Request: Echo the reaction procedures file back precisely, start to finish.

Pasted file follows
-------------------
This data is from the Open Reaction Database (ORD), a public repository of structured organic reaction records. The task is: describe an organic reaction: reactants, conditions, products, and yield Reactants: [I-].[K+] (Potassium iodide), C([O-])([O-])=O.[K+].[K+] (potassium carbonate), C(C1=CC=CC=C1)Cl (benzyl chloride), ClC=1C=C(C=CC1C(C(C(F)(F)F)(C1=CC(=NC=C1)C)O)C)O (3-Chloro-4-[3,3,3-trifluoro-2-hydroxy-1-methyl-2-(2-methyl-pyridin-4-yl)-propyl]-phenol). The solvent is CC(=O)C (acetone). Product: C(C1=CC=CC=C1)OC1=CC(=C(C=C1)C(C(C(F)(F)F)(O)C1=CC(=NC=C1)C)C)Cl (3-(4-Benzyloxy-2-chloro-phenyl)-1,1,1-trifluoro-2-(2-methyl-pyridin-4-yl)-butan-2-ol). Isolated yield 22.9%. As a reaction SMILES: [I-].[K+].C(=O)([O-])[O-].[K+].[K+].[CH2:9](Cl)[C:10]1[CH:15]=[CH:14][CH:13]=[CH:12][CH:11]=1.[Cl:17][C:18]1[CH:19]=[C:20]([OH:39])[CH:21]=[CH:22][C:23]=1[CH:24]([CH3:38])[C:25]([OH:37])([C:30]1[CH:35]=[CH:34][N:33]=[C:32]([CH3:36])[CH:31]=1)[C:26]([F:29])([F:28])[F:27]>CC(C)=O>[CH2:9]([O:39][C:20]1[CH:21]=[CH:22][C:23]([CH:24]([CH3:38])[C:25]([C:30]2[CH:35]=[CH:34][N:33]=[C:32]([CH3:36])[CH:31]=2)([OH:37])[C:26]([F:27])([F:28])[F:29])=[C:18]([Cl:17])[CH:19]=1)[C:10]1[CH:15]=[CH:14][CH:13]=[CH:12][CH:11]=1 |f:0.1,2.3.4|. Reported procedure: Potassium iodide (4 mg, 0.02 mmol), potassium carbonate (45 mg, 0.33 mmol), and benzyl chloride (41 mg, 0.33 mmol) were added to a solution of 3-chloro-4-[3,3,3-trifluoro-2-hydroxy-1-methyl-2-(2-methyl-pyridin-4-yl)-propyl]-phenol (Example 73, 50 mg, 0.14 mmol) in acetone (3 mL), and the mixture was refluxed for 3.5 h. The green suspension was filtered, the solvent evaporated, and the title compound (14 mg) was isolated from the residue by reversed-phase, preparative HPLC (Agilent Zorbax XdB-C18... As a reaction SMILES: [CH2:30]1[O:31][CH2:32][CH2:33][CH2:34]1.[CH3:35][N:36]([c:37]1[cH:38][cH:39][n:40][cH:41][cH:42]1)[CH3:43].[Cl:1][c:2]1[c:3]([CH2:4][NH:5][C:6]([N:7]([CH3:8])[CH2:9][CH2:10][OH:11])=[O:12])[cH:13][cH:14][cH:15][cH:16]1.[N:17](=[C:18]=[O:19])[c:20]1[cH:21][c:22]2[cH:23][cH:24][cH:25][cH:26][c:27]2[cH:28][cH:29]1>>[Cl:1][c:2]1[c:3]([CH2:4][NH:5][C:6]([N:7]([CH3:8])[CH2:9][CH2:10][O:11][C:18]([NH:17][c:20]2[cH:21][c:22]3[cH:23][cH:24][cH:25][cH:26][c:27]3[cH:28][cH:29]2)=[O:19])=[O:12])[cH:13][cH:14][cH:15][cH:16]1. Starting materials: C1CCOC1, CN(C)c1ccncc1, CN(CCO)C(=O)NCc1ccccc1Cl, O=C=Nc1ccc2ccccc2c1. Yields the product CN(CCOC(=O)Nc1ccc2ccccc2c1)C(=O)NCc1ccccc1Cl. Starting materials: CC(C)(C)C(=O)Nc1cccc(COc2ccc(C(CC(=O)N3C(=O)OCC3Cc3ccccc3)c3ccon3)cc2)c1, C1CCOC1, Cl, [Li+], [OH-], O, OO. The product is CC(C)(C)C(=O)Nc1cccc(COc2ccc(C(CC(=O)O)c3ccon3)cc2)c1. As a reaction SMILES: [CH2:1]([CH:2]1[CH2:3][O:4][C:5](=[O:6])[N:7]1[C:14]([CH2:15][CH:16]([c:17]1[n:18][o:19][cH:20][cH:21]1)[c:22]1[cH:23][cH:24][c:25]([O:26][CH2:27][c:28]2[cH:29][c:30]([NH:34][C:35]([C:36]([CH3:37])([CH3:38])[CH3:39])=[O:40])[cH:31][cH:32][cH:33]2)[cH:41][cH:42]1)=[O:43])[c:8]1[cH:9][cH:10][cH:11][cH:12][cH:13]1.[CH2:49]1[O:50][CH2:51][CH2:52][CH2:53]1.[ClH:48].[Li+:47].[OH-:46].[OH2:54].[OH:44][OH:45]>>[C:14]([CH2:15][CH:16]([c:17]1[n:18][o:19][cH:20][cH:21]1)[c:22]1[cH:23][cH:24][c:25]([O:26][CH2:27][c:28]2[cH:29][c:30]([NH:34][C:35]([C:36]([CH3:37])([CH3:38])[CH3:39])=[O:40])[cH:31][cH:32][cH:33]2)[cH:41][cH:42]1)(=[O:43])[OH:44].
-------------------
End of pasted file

This data is from the Open Reaction Database (ORD), a public repository of structured organic reaction records. The task is: describe an organic reaction: reactants, conditions, products, and yield Reactants: [I-].[K+] (Potassium iodide), C([O-])([O-])=O.[K+].[K+] (potassium carbonate), C(C1=CC=CC=C1)Cl (benzyl chloride), ClC=1C=C(C=CC1C(C(C(F)(F)F)(C1=CC(=NC=C1)C)O)C)O (3-Chloro-4-[3,3,3-trifluoro-2-hydroxy-1-methyl-2-(2-methyl-pyridin-4-yl)-propyl]-phenol). The solvent is CC(=O)C (acetone). Product: C(C1=CC=CC=C1)OC1=CC(=C(C=C1)C(C(C(F)(F)F)(O)C1=CC(=NC=C1)C)C)Cl (3-(4-Benzyloxy-2-chloro-phenyl)-1,1,1-trifluoro-2-(2-methyl-pyridin-4-yl)-butan-2-ol). Isolated yield 22.9%. As a reaction SMILES: [I-].[K+].C(=O)([O-])[O-].[K+].[K+].[CH2:9](Cl)[C:10]1[CH:15]=[CH:14][CH:13]=[CH:12][CH:11]=1.[Cl:17][C:18]1[CH:19]=[C:20]([OH:39])[CH:21]=[CH:22][C:23]=1[CH:24]([CH3:38])[C:25]([OH:37])([C:30]1[CH:35]=[CH:34][N:33]=[C:32]([CH3:36])[CH:31]=1)[C:26]([F:29])([F:28])[F:27]>CC(C)=O>[CH2:9]([O:39][C:20]1[CH:21]=[CH:22][C:23]([CH:24]([CH3:38])[C:25]([C:30]2[CH:35]=[CH:34][N:33]=[C:32]([CH3:36])[CH:31]=2)([OH:37])[C:26]([F:27])([F:28])[F:29])=[C:18]([Cl:17])[CH:19]=1)[C:10]1[CH:15]=[CH:14][CH:13]=[CH:12][CH:11]=1 |f:0.1,2.3.4|. Reported procedure: Potassium iodide (4 mg, 0.02 mmol), potassium carbonate (45 mg, 0.33 mmol), and benzyl chloride (41 mg, 0.33 mmol) were added to a solution of 3-chloro-4-[3,3,3-trifluoro-2-hydroxy-1-methyl-2-(2-methyl-pyridin-4-yl)-propyl]-phenol (Example 73, 50 mg, 0.14 mmol) in acetone (3 mL), and the mixture was refluxed for 3.5 h. The green suspension was filtered, the solvent evaporated, and the title compound (14 mg) was isolated from the residue by reversed-phase, preparative HPLC (Agilent Zorbax XdB-C18... As a reaction SMILES: [CH2:30]1[O:31][CH2:32][CH2:33][CH2:34]1.[CH3:35][N:36]([c:37]1[cH:38][cH:39][n:40][cH:41][cH:42]1)[CH3:43].[Cl:1][c:2]1[c:3]([CH2:4][NH:5][C:6]([N:7]([CH3:8])[CH2:9][CH2:10][OH:11])=[O:12])[cH:13][cH:14][cH:15][cH:16]1.[N:17](=[C:18]=[O:19])[c:20]1[cH:21][c:22]2[cH:23][cH:24][cH:25][cH:26][c:27]2[cH:28][cH:29]1>>[Cl:1][c:2]1[c:3]([CH2:4][NH:5][C:6]([N:7]([CH3:8])[CH2:9][CH2:10][O:11][C:18]([NH:17][c:20]2[cH:21][c:22]3[cH:23][cH:24][cH:25][cH:26][c:27]3[cH:28][cH:29]2)=[O:19])=[O:12])[cH:13][cH:14][cH:15][cH:16]1. Starting materials: C1CCOC1, CN(C)c1ccncc1, CN(CCO)C(=O)NCc1ccccc1Cl, O=C=Nc1ccc2ccccc2c1. Yields the product CN(CCOC(=O)Nc1ccc2ccccc2c1)C(=O)NCc1ccccc1Cl. Starting materials: CC(C)(C)C(=O)Nc1cccc(COc2ccc(C(CC(=O)N3C(=O)OCC3Cc3ccccc3)c3ccon3)cc2)c1, C1CCOC1, Cl, [Li+], [OH-], O, OO. The product is CC(C)(C)C(=O)Nc1cccc(COc2ccc(C(CC(=O)O)c3ccon3)cc2)c1. As a reaction SMILES: [CH2:1]([CH:2]1[CH2:3][O:4][C:5](=[O:6])[N:7]1[C:14]([CH2:15][CH:16]([c:17]1[n:18][o:19][cH:20][cH:21]1)[c:22]1[cH:23][cH:24][c:25]([O:26][CH2:27][c:28]2[cH:29][c:30]([NH:34][C:35]([C:36]([CH3:37])([CH3:38])[CH3:39])=[O:40])[cH:31][cH:32][cH:33]2)[cH:41][cH:42]1)=[O:43])[c:8]1[cH:9][cH:10][cH:11][cH:12][cH:13]1.[CH2:49]1[O:50][CH2:51][CH2:52][CH2:53]1.[ClH:48].[Li+:47].[OH-:46].[OH2:54].[OH:44][OH:45]>>[C:14]([CH2:15][CH:16]([c:17]1[n:18][o:19][cH:20][cH:21]1)[c:22]1[cH:23][cH:24][c:25]([O:26][CH2:27][c:28]2[cH:29][c:30]([NH:34][C:35]([C:36]([CH3:37])([CH3:38])[CH3:39])=[O:40])[cH:31][cH:32][cH:33]2)[cH:41][cH:42]1)(=[O:43])[OH:44].